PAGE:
Our discovery and application of the potential of crude oil is what has helped to raise the human race out of drab servitude on the land to the freedoms that we all take for granted today. Less than 150 years ago, children younger than you – some as young as 4 or 5 – had to work, and work in the most appalling conditions; dirty, dusty, dank, dark, and very, very dangerous. Many children were killed or died, or were maimed in most horrible ways, working up to 15 hours a day, often for every day of the week. Those who survived into adulthood found life no better, and continued working 12, 15 or more hours a day, 7 days a week. Most of the money earned was spent on food, clothes, or shelter; there would have been very little left over for luxuries, like a holiday, or even meat.

It might seem odd, but a lot of this pain and suffering was because of the Industrial Revolution. Being revolutionary, no-one was too sure how it should be operated; all they knew was that the engines provided the power for the mills, which could then process more raw materials, producing more goods (or commodities). At first, the dangers were unknown, and it took a lot of time, and a lot of very brave people, to identify the dangers, to see how to reduce them, then to reduce them to the levels we now enjoy.

The cost of anything is an indication of the time taken, and energy spent, to make it; when clothes are made entirely by hand, you have to allow the time to collect the raw material (let’s say wool, for this example). This has then to be processed (removing knots, seeds, and so on); then spun into a thread. The thread has then to be woven into cloth. From this cloth, clothes can be made. This takes a lot of time, and a lot of personal energy, and the quality of the cloth is very much dependent upon the skills and patience of the person processing, spinning and weaving the cloth. In an industrial mill, all the processing, spinning and weaving is done by a machine. A person may have to operate the machine, but the skills and patience required for this are different and not as important as for manual production to get a larger quantity and a more constant quality.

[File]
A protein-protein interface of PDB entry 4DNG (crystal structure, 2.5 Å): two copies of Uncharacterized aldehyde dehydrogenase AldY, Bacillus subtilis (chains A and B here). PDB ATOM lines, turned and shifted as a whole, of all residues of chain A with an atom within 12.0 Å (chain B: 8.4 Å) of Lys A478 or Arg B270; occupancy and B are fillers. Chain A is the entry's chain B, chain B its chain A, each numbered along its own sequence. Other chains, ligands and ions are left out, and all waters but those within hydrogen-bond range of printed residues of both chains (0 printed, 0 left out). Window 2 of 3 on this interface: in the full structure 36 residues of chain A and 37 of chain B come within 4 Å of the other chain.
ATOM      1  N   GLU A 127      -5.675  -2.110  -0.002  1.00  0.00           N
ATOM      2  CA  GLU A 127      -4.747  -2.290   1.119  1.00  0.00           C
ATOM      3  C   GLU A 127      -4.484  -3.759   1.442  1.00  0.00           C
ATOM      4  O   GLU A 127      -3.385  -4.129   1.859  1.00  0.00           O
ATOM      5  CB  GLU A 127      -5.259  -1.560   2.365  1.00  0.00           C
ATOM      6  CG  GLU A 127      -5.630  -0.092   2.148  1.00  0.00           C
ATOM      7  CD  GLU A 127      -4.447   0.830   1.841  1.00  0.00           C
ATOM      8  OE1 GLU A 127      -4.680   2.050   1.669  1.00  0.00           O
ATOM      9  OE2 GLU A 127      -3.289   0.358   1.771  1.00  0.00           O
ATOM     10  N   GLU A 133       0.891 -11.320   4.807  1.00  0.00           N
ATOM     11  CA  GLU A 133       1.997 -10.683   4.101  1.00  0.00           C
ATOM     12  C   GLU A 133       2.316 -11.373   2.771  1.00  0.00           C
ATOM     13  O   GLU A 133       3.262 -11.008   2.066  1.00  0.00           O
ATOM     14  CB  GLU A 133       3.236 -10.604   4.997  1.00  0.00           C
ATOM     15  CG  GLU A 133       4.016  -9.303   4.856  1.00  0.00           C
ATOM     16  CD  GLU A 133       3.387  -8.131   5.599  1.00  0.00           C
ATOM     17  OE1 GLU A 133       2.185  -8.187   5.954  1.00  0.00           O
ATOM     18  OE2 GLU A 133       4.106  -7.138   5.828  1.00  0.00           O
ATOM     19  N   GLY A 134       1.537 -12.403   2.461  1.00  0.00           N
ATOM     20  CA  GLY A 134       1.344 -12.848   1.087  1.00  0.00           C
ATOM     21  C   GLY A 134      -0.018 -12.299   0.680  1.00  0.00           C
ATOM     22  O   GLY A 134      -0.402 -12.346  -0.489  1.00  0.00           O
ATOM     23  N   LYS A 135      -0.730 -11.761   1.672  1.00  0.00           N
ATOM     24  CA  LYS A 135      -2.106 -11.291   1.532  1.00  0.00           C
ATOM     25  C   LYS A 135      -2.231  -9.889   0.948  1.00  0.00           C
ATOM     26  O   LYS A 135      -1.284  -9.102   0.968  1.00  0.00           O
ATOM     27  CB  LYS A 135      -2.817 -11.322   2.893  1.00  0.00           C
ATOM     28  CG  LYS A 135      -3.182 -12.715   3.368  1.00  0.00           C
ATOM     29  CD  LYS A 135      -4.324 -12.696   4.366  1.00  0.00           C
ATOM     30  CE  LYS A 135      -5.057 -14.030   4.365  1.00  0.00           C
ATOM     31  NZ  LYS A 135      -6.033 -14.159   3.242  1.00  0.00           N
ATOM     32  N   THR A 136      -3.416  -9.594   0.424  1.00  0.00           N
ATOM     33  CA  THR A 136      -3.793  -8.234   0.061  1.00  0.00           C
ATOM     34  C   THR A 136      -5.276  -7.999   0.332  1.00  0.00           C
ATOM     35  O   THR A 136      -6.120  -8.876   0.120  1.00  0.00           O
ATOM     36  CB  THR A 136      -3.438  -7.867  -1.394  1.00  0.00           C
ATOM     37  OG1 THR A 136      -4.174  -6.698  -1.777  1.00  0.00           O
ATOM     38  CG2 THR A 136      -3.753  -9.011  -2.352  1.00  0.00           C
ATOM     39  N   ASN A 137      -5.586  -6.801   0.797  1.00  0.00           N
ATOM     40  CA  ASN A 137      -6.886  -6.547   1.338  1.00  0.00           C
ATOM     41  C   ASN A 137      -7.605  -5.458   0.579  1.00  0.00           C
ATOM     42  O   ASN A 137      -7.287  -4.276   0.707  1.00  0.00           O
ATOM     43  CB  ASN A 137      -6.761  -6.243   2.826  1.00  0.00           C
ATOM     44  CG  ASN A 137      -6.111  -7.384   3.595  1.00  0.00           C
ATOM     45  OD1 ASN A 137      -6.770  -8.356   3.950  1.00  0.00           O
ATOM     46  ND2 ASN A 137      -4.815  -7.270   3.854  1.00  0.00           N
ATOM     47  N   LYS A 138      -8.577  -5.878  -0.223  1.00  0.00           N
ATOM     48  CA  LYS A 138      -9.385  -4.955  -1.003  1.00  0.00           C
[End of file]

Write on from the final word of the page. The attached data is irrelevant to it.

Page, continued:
As a square metre of cloth is produced in considerably less time, using far less energy than by manual production, so, with the growth in production came a reduction of cost of production, as well as an increase in the quality of the products (or goods), so the higher quality products became cheaper. This meant that dressmakers paid less for better quality material, and could pass that saving on to the customer, so the cost of clothes reduced, and people could buy better clothes, and more clothes. The same is true for other products, too.

So, why did people choose to leave working on farms, where the dangers were known, to work in the mills of industry? Because, on the farm, the work was hard, and the rewards were few; and there were still a lot of dangers. Cloth for clothing was rough, and comparatively very expensive. Food may have been cheaper, but that was because you grew it and harvested it yourself. The house you lived in may have been very basic, and poorly constructed, and you often had to sleep in the same building as the animals. There certainly would not have been running water, or even lavatories.